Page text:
Which now brings us to the question:
Now we come to the matter of why? I think this issue is more important than when and by whom?
What are the options suggested over the years?
Paul used his Latin name to connect with Sergius Paulus. It was like saying we have the same name. I identify with you. What better way than to use your Latin name in the presence of a Roman proconsul. The importance is in the meaning of the names. Saul means “asked for” or “prayed for”. Paul on the other hand means “small” or “humble”. Suggesting it was an indication by the Spirit of the inner change that was to come. It marked the moment when Paul assumed the leadership of the group. It was a cross cultural expression summing up Paul’s attitude of being all things to all people. It marks the attitude and approach to his ministry. Also note the humility involved. On becoming the Apostle to the Gentiles, it was time for Saul to set aside his Jewish name and start using his Gentile name. Like many leaders who marked their first victory by adding to their name the scene of their first win in battle. Caesar Africanus, Nelson of the Nile. Thus Paul appropriately starts using his name as a memorial of his first convert Sergius Paulus. (mmm stretching it I think)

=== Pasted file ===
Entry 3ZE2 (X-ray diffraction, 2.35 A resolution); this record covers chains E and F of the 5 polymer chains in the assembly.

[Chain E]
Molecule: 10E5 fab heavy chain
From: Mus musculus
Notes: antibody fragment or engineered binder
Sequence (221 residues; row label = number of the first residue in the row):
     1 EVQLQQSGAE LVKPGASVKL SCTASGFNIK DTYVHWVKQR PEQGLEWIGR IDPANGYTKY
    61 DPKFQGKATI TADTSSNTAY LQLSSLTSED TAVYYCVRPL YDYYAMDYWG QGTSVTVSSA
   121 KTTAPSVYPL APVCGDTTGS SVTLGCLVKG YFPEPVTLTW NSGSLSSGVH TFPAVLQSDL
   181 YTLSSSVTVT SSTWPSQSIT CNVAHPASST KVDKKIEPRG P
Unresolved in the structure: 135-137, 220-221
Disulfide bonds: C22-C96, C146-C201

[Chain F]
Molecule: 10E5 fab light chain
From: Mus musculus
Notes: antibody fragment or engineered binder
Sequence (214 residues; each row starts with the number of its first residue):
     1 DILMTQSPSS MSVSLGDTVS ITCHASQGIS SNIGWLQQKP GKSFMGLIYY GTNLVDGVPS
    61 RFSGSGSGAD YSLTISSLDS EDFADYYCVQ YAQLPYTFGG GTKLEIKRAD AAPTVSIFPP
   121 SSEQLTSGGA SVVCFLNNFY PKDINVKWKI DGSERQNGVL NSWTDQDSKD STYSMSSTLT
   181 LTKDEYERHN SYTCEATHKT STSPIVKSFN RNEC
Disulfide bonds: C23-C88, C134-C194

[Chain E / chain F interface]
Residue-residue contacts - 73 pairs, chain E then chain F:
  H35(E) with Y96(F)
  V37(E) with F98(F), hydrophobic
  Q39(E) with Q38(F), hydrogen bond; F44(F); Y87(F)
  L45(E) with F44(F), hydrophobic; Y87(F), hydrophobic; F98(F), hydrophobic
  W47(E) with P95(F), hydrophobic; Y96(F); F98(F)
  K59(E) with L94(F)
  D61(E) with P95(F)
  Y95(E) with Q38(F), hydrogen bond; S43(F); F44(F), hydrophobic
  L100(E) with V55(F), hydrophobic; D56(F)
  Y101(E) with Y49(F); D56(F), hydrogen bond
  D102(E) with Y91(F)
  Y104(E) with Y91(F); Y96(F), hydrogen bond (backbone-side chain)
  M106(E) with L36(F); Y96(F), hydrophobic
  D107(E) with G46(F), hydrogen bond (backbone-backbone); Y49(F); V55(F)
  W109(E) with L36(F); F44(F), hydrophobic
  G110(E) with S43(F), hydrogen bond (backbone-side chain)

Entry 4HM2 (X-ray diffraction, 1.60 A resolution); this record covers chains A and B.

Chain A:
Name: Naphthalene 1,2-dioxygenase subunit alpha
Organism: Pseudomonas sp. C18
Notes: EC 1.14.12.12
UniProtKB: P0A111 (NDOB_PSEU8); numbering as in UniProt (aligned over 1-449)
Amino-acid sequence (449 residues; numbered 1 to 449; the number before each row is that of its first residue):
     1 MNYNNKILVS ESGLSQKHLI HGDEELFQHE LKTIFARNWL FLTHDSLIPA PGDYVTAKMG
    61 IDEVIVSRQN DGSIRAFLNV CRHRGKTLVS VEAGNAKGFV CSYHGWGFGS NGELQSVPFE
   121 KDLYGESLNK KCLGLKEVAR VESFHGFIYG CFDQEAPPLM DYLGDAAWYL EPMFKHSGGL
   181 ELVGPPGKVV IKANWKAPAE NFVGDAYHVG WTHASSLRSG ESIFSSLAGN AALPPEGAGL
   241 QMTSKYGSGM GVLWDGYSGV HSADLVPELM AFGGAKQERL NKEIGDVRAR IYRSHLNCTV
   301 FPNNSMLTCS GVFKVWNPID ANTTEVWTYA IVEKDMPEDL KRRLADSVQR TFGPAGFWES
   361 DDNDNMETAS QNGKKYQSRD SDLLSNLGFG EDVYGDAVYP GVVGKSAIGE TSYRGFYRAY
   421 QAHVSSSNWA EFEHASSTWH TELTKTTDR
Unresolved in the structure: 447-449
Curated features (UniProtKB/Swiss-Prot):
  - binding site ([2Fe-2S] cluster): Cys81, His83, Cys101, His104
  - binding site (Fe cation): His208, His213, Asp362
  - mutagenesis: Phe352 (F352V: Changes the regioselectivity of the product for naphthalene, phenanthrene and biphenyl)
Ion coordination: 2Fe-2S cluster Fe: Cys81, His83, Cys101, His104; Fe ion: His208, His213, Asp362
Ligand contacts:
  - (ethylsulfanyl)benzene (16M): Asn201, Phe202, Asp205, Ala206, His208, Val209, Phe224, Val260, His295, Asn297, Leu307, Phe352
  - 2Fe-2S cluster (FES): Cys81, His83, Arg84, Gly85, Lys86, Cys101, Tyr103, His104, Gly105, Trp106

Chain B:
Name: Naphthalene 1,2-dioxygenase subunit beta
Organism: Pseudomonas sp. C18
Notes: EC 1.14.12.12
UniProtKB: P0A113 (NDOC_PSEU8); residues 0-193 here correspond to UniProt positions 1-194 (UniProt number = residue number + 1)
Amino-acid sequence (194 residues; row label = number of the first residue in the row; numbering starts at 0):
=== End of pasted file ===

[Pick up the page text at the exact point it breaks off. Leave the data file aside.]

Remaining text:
As with past situations when I have laid the alternatives at your feet, I will now leave you to decide for yourself which of these explanations you think to be the most appropriate to cover the Why Question.
For a man to conquer himself is the first and noblest of all victories.Plato
You are not an accident. You are not an oops. You are not a second thought. God planned you.Joyce Meyer
God knew your name from creation and set you apart so that you might serve the Name that is above every name.Ian Vail
Don’t judge others. We only know their names, not their story. We only know what they’ve done, not what they’ve been through.Sidney Mohede
The question is not whether your name will be remembered in future generations but will His Name be remembered because of you?Ian Vail